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Micro-optical coupling structures for heterogeneous integrated photonic micro-systems based on 3D light-induced polymer components

Main Researcher: Hannes Lambrecht

The increasing data rates, due to technological progress in micro-processors, result in problems for the electrical data transfer in such systems. Indeed, with increasing clock rates and chip complexity it becomes difficult to deal with crosstalk, interference, signal distortion, etc. One could say that, in some situations, electronic data transmission has reached its maximal data rate. As for the long-distance data transmission (telecommunication), optical data transmission offers a solution to these problems. At small transmission distances, one speaks of “optical interconnection”.

Optical interconnection and optical telecommunication do however present their own challenges. The main problem in both applications is the packaging of the opto-electronic (OE) components: in optical interconnection and in optical telecommunications there is a strong need for efficient and simple optical coupling technologies. In telecommunications, the main problem is the coupling between a single-mode (SM) optical Si-fiber (core diameter 10 microm) or an array of SM-fibers (ribbon) and a photonic IC (PIC, for example a SOA-chip with a light-spot size of 1 micron). Also the coupling of SM-fiber to SM-fiber and PIC to PIC is a main difficulty. In the field of optical interconnection the main challenge is the coupling between 2D matrices (8x8, 16x16) of multi-mode (MM) fibers or POF’s with a light-spot size of 50 micron.

Self-Written Waveguide principle
Self-Written Waveguide principle

In this PhD thesis we aim for innovative methods for the design and fabrication of 3D micro-optical structures for light-coupling between matrices of light-sources, fibers, photonic IC’s, detectors, etc. Making use of (combinations of) photosensitive polymers we want develop a method to write a 3D micro-optical structure in a volume of photosensitive material. Our work is mainly concentrated on writing waveguides in uv-curable polymers. The idea is to change (increase) the refractive index in some parts of the volume of liquid photosensitive material by illuminating these parts by a focused light beam. In fact the illumination causes a chemical reaction: the liquid material starts to polymerize in the illuminated parts and gets solid, while the non-illuminated parts stay liquid. A special way to write a waveguide makes use of this effect (increase of refractive index by illumination): a “self-written waveguide” is formed when a writing beam is introduced into photo-polymer from the edge of an optical device. As a result of a self-focusing effect, the writing beam is concentrated along the propagation axis to construct a straight path, forming a waveguide, see picture above.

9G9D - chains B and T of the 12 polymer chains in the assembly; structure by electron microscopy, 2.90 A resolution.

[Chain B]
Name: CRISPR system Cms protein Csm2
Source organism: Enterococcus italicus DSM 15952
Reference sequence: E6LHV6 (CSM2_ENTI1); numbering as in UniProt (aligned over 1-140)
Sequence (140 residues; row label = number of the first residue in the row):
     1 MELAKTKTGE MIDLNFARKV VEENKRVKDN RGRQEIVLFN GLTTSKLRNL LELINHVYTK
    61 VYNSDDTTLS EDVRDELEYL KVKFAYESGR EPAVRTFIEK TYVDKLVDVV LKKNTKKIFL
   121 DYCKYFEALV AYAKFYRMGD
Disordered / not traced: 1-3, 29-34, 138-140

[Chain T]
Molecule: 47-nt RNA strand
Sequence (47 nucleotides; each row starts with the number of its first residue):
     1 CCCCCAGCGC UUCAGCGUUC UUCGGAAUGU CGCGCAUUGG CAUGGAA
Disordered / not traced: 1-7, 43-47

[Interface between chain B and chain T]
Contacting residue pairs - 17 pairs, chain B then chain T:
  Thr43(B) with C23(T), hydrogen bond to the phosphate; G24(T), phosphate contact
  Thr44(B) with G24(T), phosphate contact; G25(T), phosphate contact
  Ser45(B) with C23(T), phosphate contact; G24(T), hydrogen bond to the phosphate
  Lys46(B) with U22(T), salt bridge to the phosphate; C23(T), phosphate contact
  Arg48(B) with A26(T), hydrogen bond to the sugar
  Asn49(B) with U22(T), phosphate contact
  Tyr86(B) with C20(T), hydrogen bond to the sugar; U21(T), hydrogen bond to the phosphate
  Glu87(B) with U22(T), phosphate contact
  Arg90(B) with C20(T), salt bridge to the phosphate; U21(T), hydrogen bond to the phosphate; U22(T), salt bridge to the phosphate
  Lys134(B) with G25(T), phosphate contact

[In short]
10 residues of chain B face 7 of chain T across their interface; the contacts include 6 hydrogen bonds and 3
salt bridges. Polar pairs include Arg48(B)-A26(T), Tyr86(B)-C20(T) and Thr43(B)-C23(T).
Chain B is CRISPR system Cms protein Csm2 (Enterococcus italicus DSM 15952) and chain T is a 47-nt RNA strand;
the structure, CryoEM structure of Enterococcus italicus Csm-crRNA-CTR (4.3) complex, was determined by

The problem with the waveguides or Self-Written wave guides mentioned so far is that only the illuminated or solid (polymerized) parts are liquid, while the rest stays liquid. These types of waveguides are not very useful because of mechanical instability (drift of the waveguide).

Therefor we are investigating several techniques to write All-Solid Self-Written Waveguides (solid core and solid cladding). techniques that we are investigating are:

* Remove the liquid cladding material and replace it by another uv-curable polymer with a lower refractive index. Again we have some difficulties with moving and floating waveguides.

* Using a mixture of different uv-curable polymers with diferent refractive indices and different curing wavelengths. The purpose is first to write (cure) the core material with the wavelength that cures the higher refractive index material. Then cure the rest of the mixture by both wavelenghts.

* Using a combination of heat-curing and uv-curing. The idea is to get a refractive index difference by a different degree of polymerisation (different degree of curing).

Other people involved:



        International Conferences

      1. H. Lambrecht, R. Bockstaele, R. Baets, Self-Written Waveguides in polymeric materials, IEEE LEOS Benelux, (2003).

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